Email me

The one thing you can do when you lied

“Did you see the email I sent you? I was wondering if you were back from the Netherlands?” My best friend invited me for lunch. We are enjoying a chia bowl.

I had seen it. Two days ago. But I felt too discombobulated to reply after my traveling. And I didn’t want to answer without offering a time slot to get together.

Don’t ask me why. I could have just written: “Great hearing from you! Yes, I am back and I would love to get together.” But I didn’t.

Her question comes as a surprise. I feel ashamed that I had been unresponsive. In a split second, I hear myself say: “No, I haven’t.”

As soon as I do, I regret it. And I feel stuck. I want to be honest and I’m afraid that admitting my lie would spoil our delightful lunch.

Coming home, I realize that I want to tell her the truth to support my self-respect and integrity. I also dread doing it. It’s like eating a rotten sandwich and knowing you will feel horrible. The difference is that I trust that she will empathize.

Fortunately, I have enough practice with Nonviolent Communication to know that the dread is a messenger of precious, universal, human needs. I ask David, my husband, and Saskia, my sister, to help me find those needs.

Their empathy helps. I see how much I care for her and how much I want to be seen as a caring and responsive friend.

It takes some deep breathing to overcome the fear of being found out as a person with no integrity. When I call her, I tell her that I had read the email when she asked about it. She laughs: she has been in similar situations.

After I hang up, I have grown an inch. I choose my values over my fears. I feel super proud of myself.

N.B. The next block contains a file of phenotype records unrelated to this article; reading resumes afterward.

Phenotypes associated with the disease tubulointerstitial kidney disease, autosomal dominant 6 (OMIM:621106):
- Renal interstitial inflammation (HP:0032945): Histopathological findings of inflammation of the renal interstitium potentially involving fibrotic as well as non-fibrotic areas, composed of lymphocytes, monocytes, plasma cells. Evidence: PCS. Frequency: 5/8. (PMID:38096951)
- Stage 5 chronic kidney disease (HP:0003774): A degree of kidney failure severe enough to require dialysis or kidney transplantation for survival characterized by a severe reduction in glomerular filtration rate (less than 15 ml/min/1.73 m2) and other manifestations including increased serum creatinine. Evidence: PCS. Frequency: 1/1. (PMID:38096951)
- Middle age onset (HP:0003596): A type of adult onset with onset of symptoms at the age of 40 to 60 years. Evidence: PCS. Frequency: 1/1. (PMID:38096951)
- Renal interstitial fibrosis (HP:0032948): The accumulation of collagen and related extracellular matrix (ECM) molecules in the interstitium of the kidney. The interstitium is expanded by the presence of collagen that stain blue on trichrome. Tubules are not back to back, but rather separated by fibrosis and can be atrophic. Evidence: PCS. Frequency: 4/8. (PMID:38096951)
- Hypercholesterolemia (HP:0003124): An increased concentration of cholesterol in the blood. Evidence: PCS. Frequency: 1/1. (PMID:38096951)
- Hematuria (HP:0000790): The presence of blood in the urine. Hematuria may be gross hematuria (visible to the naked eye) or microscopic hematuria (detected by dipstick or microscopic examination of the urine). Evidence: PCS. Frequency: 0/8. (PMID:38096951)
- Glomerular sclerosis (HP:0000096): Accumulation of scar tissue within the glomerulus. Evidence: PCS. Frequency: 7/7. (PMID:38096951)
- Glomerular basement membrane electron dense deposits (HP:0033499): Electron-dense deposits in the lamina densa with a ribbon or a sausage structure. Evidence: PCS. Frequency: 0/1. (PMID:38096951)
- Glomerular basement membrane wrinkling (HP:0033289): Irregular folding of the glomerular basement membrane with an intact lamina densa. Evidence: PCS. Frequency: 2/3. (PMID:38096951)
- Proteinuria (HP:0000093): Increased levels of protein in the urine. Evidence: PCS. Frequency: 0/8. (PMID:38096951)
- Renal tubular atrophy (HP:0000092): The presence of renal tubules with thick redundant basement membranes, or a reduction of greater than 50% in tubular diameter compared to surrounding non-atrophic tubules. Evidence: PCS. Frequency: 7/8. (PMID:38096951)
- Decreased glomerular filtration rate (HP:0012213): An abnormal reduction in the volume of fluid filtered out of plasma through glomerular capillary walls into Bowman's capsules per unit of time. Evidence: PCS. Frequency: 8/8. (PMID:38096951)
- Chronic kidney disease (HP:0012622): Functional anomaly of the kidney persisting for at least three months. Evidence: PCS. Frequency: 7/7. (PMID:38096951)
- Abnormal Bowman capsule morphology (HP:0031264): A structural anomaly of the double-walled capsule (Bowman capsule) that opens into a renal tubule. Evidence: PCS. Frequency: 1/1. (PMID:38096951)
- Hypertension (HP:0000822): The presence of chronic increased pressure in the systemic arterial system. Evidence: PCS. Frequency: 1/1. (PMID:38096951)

I am not sure that I could have done it without my supportive community. They always help. They encourage me to grow into who I want to be and accept me even when I carry shame for my actions.

You might benefit from such a community too. Whether you want to be honest, be an advocate for racial justice, lose weight, apply for a new job, or work on your marriage.

A community helps you clarify your values and aspirations, encourages you to face your fears and act with integrity anyway, brainstorm to find strategies that help you live your purpose, and celebrate your success and oops as learning opportunities.

The second week of September I’m starting a new coaching group: Pledj. It’s an acronym for Peace, Love, Equanimity, Delight, and Joy. This is for you if you want to live in integrity and work on your aspirations.

Some details:

  • Six bi-weekly group meetings on Zoom
  • You will be paired with an empathy buddy for the in-between weeks
  • Topics like failing and learning, feelings and needs, emotional liberation, shame and self-worth, autonomy, and purpose.
  • Max six participants, one spot left
  • $438 in full or monthly payments of $75

Bonus: you will have access to a virtual platform so you can stay in touch with each other.

Leave a comment if you have an interest in joining.